That I was trying to tell a painter, who thought he was ugly, that in fact he reminded me of Griffin Dunne. But I couldn't remember Dunne's name, so after some struggling, I said, "Oh! He was that guy in ________." And then couldn't remember the title After Hours. So I began describing the movie at great length. The painter, who was also a teacher, was painting the portrait of a girl, the daughter of a friend of mine, who'd had a makeover. She didn't show up for a sitting, so the artist was working instead on his nth copy of a famous modern painting. Out the window behind him was Johnson Point, or Observatory, or something--a mountain on the Seattle shoreline that resembled Pinocchio's nose, impossibly tall and thin, and dense with picturesque little villages where, I was told, the inhabitants were extremely picky and strict about regulating the experience of tourists. I couldn't believe I'd never seen it before. Ignore the Freudian prankishness of my subconscious, please.
That I was Spike, and was shopping and trying on clothes in a men's boutique. I was drawn to red velvet pants with a raised pattern that resembled wallpaper, but realized wisely that other people might think these tacky.
That I was given horrible service in a restaurant--they spilled sauce on me, changed my table, gave me a new waitress, kept me waiting for my entree for an hour, and then, to top it off, I suddenly realized that my table had been cleared and a woman had been seated at it, right in front of my own chair. Angrily I stormed off, stopping as many waitresses as possible to find mine, then giving up and heading for the register where I intended to complain. But they had a special section set up for complainers. Four casual pollsters sat on couches with clipboards and questionnaires while people stood in a line to register the details of their dining experiences. I wanted to complain about this. Eventually I found the manager, who began negotiations with me about the bill. Annoying man. Annoying experience. I'll never eat there again.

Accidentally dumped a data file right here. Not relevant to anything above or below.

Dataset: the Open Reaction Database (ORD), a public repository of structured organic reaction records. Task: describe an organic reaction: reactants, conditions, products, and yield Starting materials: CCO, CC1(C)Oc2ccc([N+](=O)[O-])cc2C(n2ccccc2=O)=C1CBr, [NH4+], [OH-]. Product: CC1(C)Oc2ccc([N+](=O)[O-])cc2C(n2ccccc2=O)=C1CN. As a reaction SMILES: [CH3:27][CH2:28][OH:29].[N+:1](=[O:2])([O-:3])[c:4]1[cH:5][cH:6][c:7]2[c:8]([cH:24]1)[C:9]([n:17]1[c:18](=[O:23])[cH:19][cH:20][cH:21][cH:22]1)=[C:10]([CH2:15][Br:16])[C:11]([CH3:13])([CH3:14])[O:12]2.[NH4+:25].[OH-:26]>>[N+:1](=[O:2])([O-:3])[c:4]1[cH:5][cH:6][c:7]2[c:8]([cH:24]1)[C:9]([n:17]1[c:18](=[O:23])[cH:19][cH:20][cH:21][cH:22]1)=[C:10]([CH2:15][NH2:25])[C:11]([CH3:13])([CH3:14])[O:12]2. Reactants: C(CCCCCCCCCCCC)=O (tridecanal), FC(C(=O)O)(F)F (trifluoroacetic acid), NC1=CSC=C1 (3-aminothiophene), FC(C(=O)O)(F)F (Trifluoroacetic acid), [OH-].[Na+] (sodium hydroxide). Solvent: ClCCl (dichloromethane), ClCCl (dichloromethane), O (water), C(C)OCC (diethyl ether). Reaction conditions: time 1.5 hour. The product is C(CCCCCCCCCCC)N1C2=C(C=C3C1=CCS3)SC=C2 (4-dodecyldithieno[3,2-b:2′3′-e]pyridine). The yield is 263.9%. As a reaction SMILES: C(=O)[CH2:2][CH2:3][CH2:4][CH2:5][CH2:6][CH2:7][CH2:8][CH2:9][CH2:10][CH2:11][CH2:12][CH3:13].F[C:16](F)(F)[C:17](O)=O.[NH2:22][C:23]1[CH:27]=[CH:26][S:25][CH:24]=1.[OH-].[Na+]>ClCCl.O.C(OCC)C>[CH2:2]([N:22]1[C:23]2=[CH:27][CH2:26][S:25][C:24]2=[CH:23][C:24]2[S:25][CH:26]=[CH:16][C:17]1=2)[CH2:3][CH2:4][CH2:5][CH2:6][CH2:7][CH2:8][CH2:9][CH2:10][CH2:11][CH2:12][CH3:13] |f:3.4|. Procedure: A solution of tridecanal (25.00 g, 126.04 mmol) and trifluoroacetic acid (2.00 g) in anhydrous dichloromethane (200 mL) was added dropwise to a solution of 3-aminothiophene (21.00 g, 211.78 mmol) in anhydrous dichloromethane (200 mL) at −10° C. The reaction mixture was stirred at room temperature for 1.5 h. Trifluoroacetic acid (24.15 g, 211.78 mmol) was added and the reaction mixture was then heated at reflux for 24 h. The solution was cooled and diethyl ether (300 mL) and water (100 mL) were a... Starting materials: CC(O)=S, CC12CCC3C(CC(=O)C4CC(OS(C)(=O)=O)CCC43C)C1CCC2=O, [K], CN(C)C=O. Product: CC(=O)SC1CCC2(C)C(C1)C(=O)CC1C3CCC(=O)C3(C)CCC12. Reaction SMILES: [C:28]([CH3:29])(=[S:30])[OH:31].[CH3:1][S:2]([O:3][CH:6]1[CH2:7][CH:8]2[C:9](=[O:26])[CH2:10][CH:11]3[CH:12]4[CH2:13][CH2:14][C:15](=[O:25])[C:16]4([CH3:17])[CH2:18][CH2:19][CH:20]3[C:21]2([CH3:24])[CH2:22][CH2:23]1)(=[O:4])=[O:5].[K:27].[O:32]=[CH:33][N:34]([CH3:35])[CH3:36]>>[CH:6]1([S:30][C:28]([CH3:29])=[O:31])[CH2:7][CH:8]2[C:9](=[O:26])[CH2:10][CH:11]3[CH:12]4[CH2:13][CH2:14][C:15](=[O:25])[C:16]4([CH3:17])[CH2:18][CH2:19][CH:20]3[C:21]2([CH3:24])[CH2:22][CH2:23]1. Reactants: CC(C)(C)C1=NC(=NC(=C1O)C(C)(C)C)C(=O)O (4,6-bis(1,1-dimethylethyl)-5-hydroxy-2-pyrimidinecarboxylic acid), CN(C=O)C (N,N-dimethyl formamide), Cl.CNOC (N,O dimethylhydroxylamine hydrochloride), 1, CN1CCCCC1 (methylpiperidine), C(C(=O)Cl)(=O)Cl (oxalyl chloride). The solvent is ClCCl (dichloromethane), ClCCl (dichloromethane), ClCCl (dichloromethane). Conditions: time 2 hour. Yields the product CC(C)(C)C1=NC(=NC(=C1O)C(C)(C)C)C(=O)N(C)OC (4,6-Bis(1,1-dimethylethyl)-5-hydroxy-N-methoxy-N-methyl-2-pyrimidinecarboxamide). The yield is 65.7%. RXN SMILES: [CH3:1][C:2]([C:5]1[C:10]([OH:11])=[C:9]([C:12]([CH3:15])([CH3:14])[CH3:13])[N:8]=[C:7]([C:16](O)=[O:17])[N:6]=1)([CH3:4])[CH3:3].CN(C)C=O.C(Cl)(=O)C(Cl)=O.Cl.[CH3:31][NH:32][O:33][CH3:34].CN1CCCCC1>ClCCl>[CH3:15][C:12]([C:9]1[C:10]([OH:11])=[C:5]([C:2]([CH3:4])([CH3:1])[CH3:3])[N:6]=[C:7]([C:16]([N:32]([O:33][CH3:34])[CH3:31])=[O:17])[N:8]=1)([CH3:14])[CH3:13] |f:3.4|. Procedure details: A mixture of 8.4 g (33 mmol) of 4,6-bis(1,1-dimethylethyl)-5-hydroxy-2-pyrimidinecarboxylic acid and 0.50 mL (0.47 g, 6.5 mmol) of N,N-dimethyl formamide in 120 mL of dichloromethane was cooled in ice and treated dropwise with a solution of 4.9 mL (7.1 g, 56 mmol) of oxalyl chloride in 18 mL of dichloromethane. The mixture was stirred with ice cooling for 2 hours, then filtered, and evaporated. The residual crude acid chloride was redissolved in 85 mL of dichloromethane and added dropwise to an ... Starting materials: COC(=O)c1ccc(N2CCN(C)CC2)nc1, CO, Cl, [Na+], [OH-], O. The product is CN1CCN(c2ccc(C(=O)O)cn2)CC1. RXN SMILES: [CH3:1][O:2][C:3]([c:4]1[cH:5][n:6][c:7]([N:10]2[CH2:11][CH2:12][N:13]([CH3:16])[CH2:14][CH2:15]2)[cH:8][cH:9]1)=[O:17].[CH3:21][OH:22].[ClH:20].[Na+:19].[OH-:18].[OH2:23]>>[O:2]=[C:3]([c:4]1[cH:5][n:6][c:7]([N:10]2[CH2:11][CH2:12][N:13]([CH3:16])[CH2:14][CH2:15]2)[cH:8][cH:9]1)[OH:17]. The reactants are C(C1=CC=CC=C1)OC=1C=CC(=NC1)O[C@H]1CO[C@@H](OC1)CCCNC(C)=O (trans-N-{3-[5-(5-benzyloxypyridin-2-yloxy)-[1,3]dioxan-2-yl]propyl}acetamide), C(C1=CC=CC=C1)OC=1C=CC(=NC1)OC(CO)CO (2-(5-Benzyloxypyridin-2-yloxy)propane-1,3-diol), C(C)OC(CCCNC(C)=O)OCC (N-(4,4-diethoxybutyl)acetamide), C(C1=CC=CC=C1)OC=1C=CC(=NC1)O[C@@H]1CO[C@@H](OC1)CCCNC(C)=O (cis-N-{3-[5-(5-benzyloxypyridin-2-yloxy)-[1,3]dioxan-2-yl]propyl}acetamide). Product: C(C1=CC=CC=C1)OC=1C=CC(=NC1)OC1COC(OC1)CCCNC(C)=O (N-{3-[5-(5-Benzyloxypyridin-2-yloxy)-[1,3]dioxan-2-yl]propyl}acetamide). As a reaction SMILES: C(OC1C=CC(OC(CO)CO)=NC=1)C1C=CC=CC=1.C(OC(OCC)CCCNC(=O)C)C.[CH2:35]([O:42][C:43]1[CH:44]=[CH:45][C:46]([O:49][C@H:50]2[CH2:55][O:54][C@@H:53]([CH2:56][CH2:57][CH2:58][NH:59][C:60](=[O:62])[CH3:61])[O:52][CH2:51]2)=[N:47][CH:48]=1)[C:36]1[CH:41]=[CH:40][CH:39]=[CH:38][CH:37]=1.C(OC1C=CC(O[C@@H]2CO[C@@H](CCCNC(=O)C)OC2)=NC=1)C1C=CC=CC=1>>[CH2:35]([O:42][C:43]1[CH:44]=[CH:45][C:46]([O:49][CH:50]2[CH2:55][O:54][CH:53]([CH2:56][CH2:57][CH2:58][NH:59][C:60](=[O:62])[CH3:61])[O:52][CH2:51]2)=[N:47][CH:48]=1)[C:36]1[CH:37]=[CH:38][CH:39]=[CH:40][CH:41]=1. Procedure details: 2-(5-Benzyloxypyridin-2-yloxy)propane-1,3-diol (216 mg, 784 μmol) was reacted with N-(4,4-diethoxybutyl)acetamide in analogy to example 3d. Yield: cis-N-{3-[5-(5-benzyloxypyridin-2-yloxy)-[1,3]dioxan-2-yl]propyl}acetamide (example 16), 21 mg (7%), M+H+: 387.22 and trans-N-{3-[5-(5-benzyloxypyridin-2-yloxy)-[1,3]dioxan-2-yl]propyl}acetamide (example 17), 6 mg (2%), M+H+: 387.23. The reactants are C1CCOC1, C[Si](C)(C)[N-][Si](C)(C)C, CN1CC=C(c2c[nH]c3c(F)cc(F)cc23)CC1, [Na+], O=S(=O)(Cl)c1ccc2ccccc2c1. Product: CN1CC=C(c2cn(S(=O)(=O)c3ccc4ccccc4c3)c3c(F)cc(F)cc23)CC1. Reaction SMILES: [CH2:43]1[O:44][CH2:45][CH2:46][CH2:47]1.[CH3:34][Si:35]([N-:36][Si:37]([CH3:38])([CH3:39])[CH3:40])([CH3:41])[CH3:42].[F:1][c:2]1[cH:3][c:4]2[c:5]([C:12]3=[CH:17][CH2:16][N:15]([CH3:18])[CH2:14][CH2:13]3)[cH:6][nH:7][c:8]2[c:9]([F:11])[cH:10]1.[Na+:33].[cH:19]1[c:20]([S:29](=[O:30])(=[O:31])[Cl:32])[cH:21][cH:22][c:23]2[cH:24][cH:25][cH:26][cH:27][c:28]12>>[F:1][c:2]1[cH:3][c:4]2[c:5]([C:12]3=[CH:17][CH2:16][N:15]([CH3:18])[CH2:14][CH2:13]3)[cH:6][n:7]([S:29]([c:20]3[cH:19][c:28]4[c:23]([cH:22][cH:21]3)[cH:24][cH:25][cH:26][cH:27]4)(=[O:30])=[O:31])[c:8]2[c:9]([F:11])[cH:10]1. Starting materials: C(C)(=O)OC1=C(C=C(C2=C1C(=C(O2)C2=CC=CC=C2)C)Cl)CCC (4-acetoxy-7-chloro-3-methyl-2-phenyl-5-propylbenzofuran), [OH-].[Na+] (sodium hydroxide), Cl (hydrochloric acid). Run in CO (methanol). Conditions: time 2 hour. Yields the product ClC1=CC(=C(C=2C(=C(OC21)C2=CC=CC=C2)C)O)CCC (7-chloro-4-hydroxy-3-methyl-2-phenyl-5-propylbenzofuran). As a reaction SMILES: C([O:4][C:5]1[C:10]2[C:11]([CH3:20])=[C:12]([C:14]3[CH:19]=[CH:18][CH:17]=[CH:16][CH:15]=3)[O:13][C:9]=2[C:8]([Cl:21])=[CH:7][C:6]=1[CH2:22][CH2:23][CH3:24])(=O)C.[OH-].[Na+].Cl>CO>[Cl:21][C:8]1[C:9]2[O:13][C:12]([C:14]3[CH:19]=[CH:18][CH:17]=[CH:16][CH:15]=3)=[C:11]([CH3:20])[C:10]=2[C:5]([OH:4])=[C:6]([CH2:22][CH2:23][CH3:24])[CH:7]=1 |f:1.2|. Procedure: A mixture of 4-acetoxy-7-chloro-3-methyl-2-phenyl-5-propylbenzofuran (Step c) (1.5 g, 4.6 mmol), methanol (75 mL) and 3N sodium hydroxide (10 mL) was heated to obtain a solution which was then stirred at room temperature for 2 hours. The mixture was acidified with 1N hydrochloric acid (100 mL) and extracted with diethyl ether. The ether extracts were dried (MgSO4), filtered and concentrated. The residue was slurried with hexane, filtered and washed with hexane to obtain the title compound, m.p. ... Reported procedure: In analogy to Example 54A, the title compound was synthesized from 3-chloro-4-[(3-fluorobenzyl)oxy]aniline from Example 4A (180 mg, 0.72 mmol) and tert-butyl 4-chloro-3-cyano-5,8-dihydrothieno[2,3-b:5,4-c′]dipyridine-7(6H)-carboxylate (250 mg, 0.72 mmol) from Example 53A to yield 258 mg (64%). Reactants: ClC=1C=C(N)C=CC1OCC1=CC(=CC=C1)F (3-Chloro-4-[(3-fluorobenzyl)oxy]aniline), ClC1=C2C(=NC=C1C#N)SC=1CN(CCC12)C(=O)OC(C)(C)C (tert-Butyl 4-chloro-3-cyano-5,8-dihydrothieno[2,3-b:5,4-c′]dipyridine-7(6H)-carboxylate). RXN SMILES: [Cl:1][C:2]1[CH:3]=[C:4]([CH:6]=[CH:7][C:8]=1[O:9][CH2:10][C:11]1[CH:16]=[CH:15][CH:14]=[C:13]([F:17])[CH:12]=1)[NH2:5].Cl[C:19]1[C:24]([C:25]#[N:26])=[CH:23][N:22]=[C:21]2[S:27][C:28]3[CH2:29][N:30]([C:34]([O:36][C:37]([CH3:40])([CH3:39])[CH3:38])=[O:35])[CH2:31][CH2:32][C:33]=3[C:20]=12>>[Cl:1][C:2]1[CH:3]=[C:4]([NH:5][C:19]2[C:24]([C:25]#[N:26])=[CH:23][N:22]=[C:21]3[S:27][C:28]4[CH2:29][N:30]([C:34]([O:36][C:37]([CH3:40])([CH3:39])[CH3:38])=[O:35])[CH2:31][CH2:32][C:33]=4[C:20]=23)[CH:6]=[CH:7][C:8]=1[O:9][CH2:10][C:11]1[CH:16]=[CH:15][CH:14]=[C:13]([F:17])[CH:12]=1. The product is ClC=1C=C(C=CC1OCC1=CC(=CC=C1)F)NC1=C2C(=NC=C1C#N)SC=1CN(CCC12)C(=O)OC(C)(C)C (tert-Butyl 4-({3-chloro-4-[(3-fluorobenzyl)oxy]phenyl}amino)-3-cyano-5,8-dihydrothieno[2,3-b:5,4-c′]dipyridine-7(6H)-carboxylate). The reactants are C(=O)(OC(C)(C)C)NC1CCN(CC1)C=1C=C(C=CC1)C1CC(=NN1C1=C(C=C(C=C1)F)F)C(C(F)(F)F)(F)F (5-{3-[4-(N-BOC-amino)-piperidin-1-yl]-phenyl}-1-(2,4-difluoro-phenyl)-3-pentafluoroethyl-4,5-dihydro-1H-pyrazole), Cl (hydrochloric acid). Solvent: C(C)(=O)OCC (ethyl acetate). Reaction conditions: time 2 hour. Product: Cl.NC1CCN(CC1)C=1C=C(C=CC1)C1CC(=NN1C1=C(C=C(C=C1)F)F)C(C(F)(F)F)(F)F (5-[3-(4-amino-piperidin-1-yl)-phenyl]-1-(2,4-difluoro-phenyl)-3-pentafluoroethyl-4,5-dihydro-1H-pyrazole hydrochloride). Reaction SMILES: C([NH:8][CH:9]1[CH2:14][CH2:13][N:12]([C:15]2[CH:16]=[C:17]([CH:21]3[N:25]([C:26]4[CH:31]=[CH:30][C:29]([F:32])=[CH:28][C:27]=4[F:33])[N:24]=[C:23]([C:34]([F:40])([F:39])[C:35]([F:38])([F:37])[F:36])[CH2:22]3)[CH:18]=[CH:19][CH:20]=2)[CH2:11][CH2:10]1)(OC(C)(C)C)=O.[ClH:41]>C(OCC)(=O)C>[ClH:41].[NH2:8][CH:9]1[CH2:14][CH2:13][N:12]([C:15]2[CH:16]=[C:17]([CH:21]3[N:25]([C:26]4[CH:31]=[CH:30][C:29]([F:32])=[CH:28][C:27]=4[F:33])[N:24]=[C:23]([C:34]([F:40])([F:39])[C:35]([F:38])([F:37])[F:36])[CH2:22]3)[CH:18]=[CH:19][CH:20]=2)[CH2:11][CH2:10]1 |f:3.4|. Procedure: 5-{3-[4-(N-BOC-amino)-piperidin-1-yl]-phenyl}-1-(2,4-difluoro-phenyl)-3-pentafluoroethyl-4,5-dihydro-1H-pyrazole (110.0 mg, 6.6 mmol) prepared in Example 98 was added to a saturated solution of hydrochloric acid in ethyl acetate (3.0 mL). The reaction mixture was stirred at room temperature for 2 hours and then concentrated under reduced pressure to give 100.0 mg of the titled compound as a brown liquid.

That I was breaking up with a heavy, slothful, older man who was sleeping on the floor, on my car keys. I had to prod him to get up while his friends watched. When I left I took a gift he'd given me, a long stuffed purple velvet bird or octopus. A birdopus. Then I got to the door of the building and turned back to leave it with him, deciding that I'd create a new, smaller one for myself instead.